On March 11, the day when the massive earthquake and tsunami hit the Tohoku region’s Pacific coastal areas, the Kan Cabinet endorsed a bill to revise the Criminal Law to smooth investigation into computer crimes.
On April 1, while the nation was shaken by the aftermath of the March 11 disasters and by the accidents at the Fukushima No. 1 nuclear power plant, the government submitted the bill to the Diet. The bill was for setting up new crime categories — creation and distribution of computer viruses — and for punishing violators.
Because the revision was feared to infringe on the secrecy of communication as guaranteed by the Constitution’s Article 21, Section 2, the Japan Federation of Bar Associations and some computer and Internet experts have dubbed the bill a “computer surveillance bill.”
But the Upper House enacted the bill into law on June 17. Only the Japan Communist Party and the Social Democratic Party opposed the bill. The revision of the Criminal Law went into force on July 14.
Even ruling party Diet members were aware of the danger inherent in the bill. The Upper House Judicial Affairs Committee voted for a supplementary resolution calling on law-enforcement authorities to properly apply the revised Criminal Law. Internet-related firms should raise their voice each time investigators apply the law without restraint.
Under the revised Criminal Law, those who create or distribute computer viruses will be given up to three years’ imprisonment or be fined up to ¥500,000. Those who acquire or keep computer viruses will be given up to two years’ imprisonment or be fined up to ¥300,000. Those who email obscene images to an unspecified large number of people will also be punished.
In addition, the Criminal Procedure Law was revised to enable investigators to copy or confiscate data in a server connected online with a computer seized by them.
Under this revision, which will go into effect early next year, investigators can “request” that Internet providers keep the “history” of emails such as the email addresses of senders and receivers for a maximum 60 days. No warrant issued by a court is required in making such requests.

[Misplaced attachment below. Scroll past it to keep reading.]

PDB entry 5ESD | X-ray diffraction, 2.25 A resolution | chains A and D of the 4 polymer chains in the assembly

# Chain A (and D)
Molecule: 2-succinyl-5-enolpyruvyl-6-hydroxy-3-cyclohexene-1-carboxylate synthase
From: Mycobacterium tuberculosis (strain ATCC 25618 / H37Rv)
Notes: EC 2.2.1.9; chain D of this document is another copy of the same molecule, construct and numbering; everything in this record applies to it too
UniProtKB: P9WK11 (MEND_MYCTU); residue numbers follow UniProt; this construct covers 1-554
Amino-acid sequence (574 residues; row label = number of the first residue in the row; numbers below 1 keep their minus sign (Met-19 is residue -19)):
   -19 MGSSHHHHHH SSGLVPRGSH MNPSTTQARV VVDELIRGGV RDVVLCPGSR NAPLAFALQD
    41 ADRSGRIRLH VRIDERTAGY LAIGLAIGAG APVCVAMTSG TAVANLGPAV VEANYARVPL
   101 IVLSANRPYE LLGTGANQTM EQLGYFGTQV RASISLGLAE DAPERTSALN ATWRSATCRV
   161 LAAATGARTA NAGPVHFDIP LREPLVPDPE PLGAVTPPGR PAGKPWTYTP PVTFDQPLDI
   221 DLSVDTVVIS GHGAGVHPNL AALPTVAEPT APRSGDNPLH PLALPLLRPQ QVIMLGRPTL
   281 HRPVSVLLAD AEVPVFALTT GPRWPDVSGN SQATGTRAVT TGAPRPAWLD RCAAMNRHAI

With the revisions, the government hopes to sign an international treaty on international cooperation in cyber crimes investigation by the end of this year.
Until now, there had been no law that directly punishes those who create or distribute computer viruses. For example, law-enforcement authorities applied the crime of damaging an article to a 28-year-old man arrested on suspicion of uploading a computer virus called ika-tako (squid-octopus) virus through peer-to-peer file sharing software from May to July 2010. This virus replaces text or photographs in a data file with images of squids, octopuses or sea urchins.
The Tokyo District Court on July 20 sentenced the man to 30 months’ imprisonment, saying that damaging the function of a hard disk with the virus constitutes the crime of damaging an article. Certainly the law revisions will make computer crimes investigation much easier.
Their impact has already appeared. It was learned on July 21 that the Metropolitan Police Department arrested a 38-year-old man from Ogaki, Gifu Prefecture, on suspicion of keeping a computer virus in his personal computer around 9:40 a.m. on July 17. A personal computer freezes if infected with the virus through peer-to-peer file sharing software.
The revisions have many problems. The revised Criminal Law empowers investigators to arrest the creator of a virus even before it causes damage. This provision would tempt investigators to carry out 24-hour surveillance over the Internet to detect viruses.
The possibility cannot be ruled out that when a person is trying to make a computer program, a computer virus is inadvertently created. The Justice Ministry says that this does not constitute a crime. But it will be burdensome for the person to convince investigators that the virus has been created inadvertently.
Investigators who have seized a computer are allowed to confiscate data contained in a server and other computers connected online with the computer. Because they cannot know in advance which computers contain relevant data, they may be tempted to try to confiscate data in many computers. There may be no limit to the number of computers whose data the investigators try to confiscate.
In this process, they could come across data not related to the crime they are investigating.
A provision in the revised Criminal Procedure Law that allows investigators to “request” Internet providers without a court-issued warrant to keep the “history” of emails for up to 60 days is problematic too. It must first be remembered that the email addresses of senders and receivers are part of their privacy. The possibility also cannot be ruled out that investigators will make “requests” in an abusive manner.
People and lawmakers should closely watch the moves of investigators so that the law revisions themselves do not become tools for increasing their grip further on people’s means of communication.
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